Even if Leonard Nimoy was not Spock, it seemed to me that there was much of Nimoy in Spock.
And for many of us scientists there was some of Nimoy and Spock in us too.
The news of Nimoy’s death was a bit of a shock to me. I had no idea he wasn’t well and had kind of assumed that he would be with us for a very long time.
It seems that Nimoy died at least in part due to issues related to Chronic Obstructive Pulmonary Disease (COPD), a disease that more than 10 million Americans battle. Nimoy lost that battle.
Already several people have asked me the same question:
Could stem cells have saved him?
Eighteen months ago I wrote about the buzz of using stem cells for COPD.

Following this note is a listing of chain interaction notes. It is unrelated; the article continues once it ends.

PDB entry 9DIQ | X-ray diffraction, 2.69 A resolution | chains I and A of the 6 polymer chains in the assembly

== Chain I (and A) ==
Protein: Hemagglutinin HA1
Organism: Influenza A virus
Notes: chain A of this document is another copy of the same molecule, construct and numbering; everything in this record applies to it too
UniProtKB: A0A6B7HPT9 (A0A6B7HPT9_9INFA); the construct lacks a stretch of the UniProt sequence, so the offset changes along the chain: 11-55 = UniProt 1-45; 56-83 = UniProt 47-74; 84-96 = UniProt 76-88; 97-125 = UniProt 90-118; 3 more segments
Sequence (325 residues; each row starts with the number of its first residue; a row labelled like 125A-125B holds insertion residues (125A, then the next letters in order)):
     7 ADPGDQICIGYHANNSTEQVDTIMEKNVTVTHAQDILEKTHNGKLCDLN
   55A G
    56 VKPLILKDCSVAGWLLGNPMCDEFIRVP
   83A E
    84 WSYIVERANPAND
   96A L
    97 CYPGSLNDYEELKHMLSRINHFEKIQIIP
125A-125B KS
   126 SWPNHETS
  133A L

I described the three main ways stem cells for COPD in theory might work, but I was skeptical (and still am) that we are close to a reality of using stem cells to safely and effectively treat COPD. Maybe some day in the future.
So unfortunately I don’t think that stem cells could have saved Nimoy unless he could have somehow otherwise hung on for another decade or so. Interestingly, Nimoy narrated a documentary film on stem cell research.
The number of stem cell clinical trials for COPD have more than doubled since I first wrote that COPD post, going from 7 to 18, but notably some are questionable as they are not what I would consider traditional clinical trials.
Spock was my hero as a little kid when I watched Star Trek re-runs before I even really understood much of anything about the man behind him. The more I learned of Nimoy, the more impressed I was with him.
Rest in peace, Leonard Nimoy.